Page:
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Liberty Global eyes Virgin Media in challenge to Murdoch

Liberty Media chairman John Malone (shown in Sun Valley, Idaho last summer) came up against Rupert Murdoch a decade ago when Mr. Murdoch’s News Corp. and Liberty Media vied for control of DirecTV Group, the largest U.S. satellite TV broadcaster.

© Jim Urquhart / Reuters

John Malone's Liberty Global Inc. is in late-stage takeover talks with British group Virgin Media Inc. over a $20-billion (U.S.) cable deal that would put the billionaire up against old rival Rupert Murdoch.

Virgin Media, the second-biggest pay-TV provider in Britain behind Mr. Murdoch's satellite group BSkyB, said on Tuesday saying it had received an approach.

Two sources familiar with the situation said talks were at a late stage and one said confirmation and details of a deal could come on Tuesday.

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A deal could reach as much as $24-billion and would give Liberty entry to one of Europe's biggest and most competitive telecom markets, allowing it to apply lessons learned as a pay-TV and broadband provider in 11 other European countries.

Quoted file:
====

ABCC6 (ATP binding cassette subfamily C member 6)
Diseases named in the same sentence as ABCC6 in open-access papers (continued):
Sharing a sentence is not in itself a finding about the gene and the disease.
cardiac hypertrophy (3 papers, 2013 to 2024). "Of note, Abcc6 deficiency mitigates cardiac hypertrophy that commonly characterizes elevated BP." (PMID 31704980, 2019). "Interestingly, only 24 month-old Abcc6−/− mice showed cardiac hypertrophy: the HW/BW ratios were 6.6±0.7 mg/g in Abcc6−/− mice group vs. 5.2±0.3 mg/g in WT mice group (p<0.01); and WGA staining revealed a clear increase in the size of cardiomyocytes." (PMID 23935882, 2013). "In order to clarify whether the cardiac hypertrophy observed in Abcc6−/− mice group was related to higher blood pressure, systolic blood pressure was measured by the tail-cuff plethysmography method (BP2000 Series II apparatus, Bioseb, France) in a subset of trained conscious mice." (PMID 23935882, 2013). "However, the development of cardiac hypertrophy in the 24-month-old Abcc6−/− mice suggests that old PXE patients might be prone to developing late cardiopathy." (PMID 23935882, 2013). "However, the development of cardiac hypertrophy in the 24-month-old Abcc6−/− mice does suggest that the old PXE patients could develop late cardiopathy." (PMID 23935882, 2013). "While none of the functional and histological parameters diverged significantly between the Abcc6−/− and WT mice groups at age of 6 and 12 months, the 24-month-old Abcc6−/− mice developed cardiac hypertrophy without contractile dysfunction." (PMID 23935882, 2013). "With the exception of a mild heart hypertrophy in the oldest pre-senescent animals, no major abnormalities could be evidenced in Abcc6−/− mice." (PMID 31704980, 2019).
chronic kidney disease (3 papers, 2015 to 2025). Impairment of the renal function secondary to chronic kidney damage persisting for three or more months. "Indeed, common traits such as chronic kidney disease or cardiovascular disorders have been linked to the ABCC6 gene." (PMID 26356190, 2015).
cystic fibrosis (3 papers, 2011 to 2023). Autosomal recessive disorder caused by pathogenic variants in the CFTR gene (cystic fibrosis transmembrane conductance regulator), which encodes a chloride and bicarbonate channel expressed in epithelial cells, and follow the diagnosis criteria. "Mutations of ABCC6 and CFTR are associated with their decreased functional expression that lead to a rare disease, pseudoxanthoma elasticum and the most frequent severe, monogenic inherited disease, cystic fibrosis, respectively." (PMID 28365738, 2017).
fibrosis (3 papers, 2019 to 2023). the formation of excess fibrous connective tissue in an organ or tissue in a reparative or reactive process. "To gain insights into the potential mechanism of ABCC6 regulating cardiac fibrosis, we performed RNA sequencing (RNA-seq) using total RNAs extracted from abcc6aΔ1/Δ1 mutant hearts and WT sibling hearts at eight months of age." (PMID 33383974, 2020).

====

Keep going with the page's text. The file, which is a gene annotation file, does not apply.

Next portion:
It would also put Mr. Malone's Liberty in a strong place to challenge Mr. Murdoch as cable groups across the region start to assert their authority over traditional telecoms firms with the offer of super-fast broadband and pay-television.

Mr. Malone, whose group has 19.6 million customers, came up against Mr. Murdoch a decade ago when Murdoch's News Corp. and Liberty Media vied for control of DirecTV Group, the largest U.S. satellite TV broadcaster.

The stand-off ended when both sides backed down. News Corp. sold its one-third stake in DirecTV to Mr. Malone's group and Mr. Malone sold 16 per cent of News Corp. that Liberty had acquired, giving the Murdochs fuller control over their company.

Dubbed everything from the Cable Guy to Cable Cowboy and even Darth Vader by former U.S. Vice-President Al Gore because of his perceived ruthless style, Mr. Malone made his fortune through a series of deals that transformed, and ultimately consolidated, the U.S. cable industry into one dominated by a few big players.

Mr. Murdoch's BSkyB leads the British pay-TV market with 10.7 million customers compared with Virgin Media's 4.9 million.

Virgin Media emerged two years ago from years of heavy losses from a costly network expansion. But its cables still only cover half of Britain and analysts see potential for more growth.

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For Liberty, those benefits must be weighed against the debt a takeover with cash and stock may entail.

Virgin Media's bond yields rose and the cost of insuring its debt also rose on expectations more debt would have to be raised to finance a deal. It is also rated higher than Liberty Global, which could affect its credit profile.

Virgin Media's shares were up 17 per cent in New York and 19 per cent in London. Liberty Global fell 3.6 per cent. Shares in BSkyB, 39-per-cent owned by News Corp., were down 1 per cent against a higher FTSE 100 index.